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Why Texas’ ‘death penalty capital of the world’ stopped executing people

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Since the Supreme Court legalized capital punishment in 1976, Harris County, Texas, has executed 126 people. That's more executions than every individual state in the union, barring Texas itself.
Harris County's executions account for 23 percent of the 545 people Texas has executed. On the national level, the state alone is responsible for more than a third of the 1,465 people put to death in the United States since 1976.
In 2017, however, the county known as the "death penalty capital of the world" and the "buckle of the American death belt" executed and sentenced to death a remarkable number of people: zero.
This is the first time since 1985 that Harris County did not execute any of its death row inmates, and the third year in a row it did not sentence anyone to capital punishment either.
The remarkable statistic reflects a shift the nation is seeing as a whole.
“The practices that the Harris County District Attorney’s Office is following are also signifi…

Death behind bars: Buried in Alabama's prison cemeteries, life sentences last beyond death

Lowered into an eternal tomb just a few hundred feet from their mortal cage, for some Alabama prisoners, a life sentence does not end upon death.

For those who perish behind bars in Alabama without a penny to their name or family to handle their affairs, one of the state's three aging prison cemeteries often serves as a final resting place.

Inmates and correctional officers can see the gravestones when they walk the prison grounds. Inmates at Limestone Correctional Facility say they avoid stepping on a large patch of grass near the prison cemetery there because of rumors that an unknown number of unmarked bodies lie below.

Some prisoners mow the grass when it grows too tall between the rows of cement slabs that mark the dead. Others are tasked with digging their fellow inmates' graves, and another crew stamps names, identification numbers and dates of birth and death into the slabs.

Over the years, legal advocacy groups, federal authorities and journalists have examined almost every aspect of the lives of Alabama inmates. But little outside attention has been paid to how the state Department of Corrections handles mundane deaths and the bodies left behind.

'Professionalism and dignity'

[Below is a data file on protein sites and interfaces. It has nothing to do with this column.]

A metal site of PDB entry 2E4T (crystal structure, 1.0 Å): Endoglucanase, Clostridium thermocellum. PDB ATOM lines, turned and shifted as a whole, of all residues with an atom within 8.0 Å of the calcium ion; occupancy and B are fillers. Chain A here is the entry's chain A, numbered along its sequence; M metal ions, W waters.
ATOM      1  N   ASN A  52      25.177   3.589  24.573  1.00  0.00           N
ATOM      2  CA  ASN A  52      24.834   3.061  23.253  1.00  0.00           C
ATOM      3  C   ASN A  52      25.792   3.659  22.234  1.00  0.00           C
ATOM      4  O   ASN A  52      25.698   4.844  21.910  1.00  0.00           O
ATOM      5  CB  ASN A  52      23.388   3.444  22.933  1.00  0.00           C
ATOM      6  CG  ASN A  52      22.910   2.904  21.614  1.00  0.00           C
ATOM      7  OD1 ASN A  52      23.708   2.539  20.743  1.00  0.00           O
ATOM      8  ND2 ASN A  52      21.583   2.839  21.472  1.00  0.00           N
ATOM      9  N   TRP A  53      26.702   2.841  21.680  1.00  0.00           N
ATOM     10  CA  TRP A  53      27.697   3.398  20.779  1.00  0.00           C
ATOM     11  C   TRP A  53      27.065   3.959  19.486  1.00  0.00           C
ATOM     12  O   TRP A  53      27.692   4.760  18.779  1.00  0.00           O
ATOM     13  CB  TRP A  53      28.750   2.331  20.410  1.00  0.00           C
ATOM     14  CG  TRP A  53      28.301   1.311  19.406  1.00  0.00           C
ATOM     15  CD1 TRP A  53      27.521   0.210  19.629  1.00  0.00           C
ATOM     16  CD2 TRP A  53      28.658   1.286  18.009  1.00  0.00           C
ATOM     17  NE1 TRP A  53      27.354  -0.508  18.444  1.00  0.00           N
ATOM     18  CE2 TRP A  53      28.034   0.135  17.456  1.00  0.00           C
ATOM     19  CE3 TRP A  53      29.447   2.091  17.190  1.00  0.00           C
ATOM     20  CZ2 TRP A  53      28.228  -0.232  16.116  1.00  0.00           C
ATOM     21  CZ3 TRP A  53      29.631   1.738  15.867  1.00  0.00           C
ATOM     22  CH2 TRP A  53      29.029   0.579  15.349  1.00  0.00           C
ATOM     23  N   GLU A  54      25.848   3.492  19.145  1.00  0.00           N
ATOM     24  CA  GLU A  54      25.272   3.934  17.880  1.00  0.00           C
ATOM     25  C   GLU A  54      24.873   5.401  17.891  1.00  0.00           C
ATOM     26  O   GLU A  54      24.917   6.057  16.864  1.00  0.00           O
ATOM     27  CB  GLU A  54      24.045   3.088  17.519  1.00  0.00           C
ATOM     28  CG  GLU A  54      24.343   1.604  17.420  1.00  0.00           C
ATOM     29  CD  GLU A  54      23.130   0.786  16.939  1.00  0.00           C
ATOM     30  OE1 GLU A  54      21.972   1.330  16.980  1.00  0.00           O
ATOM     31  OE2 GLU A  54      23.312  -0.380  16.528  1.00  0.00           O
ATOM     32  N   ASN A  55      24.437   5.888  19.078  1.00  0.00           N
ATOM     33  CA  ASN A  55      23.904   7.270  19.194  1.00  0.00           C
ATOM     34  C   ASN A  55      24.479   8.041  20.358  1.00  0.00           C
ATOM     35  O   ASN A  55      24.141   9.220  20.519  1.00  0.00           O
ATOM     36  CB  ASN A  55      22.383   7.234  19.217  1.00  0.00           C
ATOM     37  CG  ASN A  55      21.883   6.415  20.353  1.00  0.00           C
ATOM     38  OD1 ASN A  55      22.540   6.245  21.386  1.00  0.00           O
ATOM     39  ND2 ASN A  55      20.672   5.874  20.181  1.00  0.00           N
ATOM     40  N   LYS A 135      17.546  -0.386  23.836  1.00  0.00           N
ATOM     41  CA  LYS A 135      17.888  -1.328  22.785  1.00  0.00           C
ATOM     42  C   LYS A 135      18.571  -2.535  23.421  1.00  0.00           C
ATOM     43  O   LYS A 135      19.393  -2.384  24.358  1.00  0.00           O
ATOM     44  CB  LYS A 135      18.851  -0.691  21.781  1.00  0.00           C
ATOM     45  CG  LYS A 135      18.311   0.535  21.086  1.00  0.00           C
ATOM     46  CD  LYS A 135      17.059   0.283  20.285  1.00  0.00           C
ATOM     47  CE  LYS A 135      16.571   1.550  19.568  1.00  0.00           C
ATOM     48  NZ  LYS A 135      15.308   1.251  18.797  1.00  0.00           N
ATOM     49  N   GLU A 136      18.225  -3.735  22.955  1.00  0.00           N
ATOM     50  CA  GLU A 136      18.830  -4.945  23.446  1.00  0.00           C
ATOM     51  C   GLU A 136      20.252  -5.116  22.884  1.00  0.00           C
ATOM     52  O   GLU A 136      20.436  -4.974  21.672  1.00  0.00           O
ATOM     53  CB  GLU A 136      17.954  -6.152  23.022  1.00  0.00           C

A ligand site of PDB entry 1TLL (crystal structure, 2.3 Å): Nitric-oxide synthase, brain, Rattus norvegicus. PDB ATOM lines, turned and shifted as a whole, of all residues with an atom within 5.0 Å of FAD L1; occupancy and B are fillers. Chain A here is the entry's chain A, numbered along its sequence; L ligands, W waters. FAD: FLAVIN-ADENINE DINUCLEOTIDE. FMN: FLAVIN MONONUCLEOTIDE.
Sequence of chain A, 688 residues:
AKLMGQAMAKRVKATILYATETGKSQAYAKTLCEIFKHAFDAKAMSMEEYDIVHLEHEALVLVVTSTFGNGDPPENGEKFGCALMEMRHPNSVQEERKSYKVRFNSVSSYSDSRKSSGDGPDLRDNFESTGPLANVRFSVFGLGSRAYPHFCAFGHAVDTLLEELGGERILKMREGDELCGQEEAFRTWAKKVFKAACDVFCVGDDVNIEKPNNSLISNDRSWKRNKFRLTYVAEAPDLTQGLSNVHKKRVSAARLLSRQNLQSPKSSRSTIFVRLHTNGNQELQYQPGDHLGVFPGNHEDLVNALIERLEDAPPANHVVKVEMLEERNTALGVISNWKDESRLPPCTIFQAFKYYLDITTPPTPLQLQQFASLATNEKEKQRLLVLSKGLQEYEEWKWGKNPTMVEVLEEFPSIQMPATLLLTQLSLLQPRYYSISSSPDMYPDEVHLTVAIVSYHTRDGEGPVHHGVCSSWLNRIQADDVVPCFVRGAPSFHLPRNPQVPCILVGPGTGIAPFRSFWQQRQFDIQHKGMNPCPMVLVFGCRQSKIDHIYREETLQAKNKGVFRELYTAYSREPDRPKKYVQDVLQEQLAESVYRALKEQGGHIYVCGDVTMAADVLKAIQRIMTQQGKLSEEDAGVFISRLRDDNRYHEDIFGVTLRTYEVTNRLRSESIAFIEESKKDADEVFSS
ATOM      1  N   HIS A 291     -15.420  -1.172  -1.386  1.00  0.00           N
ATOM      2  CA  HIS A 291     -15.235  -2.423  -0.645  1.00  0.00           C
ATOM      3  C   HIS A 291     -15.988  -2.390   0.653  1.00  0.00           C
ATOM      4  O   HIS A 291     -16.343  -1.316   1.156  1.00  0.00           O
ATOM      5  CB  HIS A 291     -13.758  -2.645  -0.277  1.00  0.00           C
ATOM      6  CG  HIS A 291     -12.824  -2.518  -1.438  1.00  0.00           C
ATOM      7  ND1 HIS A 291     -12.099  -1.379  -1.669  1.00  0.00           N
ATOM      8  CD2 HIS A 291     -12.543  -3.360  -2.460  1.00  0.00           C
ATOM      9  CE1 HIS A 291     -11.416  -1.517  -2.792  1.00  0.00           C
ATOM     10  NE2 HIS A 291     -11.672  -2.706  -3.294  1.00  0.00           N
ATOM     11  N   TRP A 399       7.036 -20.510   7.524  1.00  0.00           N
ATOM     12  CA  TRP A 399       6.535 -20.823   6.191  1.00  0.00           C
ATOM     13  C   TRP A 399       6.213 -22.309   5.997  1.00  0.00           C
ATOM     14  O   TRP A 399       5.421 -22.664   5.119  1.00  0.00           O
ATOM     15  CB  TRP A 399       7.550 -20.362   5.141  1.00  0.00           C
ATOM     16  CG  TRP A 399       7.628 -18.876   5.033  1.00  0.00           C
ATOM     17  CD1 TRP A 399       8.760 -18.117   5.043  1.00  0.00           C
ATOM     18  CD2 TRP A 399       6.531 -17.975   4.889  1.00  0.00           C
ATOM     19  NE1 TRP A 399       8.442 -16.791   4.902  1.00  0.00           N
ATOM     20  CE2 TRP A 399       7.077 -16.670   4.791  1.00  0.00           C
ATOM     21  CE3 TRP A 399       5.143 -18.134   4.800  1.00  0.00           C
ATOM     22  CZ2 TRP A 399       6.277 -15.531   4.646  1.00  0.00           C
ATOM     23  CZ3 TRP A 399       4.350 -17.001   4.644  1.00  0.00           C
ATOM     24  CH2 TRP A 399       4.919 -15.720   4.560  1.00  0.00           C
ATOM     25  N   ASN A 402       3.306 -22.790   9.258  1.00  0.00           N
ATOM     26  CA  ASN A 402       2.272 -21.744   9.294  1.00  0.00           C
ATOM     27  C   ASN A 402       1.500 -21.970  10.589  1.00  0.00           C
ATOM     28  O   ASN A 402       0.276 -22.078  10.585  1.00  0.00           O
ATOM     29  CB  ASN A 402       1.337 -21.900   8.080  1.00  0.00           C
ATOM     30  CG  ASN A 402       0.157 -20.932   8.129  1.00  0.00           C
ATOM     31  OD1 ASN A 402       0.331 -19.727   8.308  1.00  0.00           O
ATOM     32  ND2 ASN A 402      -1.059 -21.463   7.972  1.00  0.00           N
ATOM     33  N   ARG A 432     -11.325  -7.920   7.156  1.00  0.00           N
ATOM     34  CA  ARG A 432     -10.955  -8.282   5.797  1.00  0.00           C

An old oak tree towers over some of the older, moss-covered grave markers on the far edge of the prison cemetery just past the razor-wire fence that rings Limestone, a maximum-security facility in rural Northeast Alabama.

Every year, somewhere around 100 inmates - in fiscal year 2010, the toll was 77, in fiscal 2015 it was 124, according to the DOC - die inside Alabama's state prisons, and every year some of them are buried in the cemeteries at the Draper, Fountain and Limestone correctional facilities. The green expanses memorialize the lives of hundreds of Alabamians who drew their final breaths while incarcerated.

Born in 1887, Will Jones was a veteran of World War I. Varrell Weeks was just 43 years and two days old when he died in 1995. Carrie B. Arrington made it to 72.

Billy Joe Bailey left behind a family that had a simple gray headstone made for him with an image of praying hands and the words "Loving Brother" engraved below his name. Reginald Bowers was just buried in July.

Their stories all began in different ways, but each of them ended up buried under several feet of dirt in one of the three state prison cemeteries currently in use in Alabama.

Bob Horton, a spokesman for the DOC, says there is no record of exactly how many bodies the department has buried since it was established in 1839. Christopher Gordy, the current Limestone warden, said at least 283 prisoners are buried in the facility's prison cemetery, which has room for between 600 and 700 burial plots.

"Some graves in the three cemeteries maintained today are marked, and some are not," Horton said via email. "Regardless of the inmate's crime, the ADOC handles all deaths and burials with professionalism and dignity."

Horton said theDOC also does not know how many prison cemeteries were operated in the correctional system's early days.

➤  Click here to read the full article

Source: AL.com, Connor Sheets, August 7, 2017

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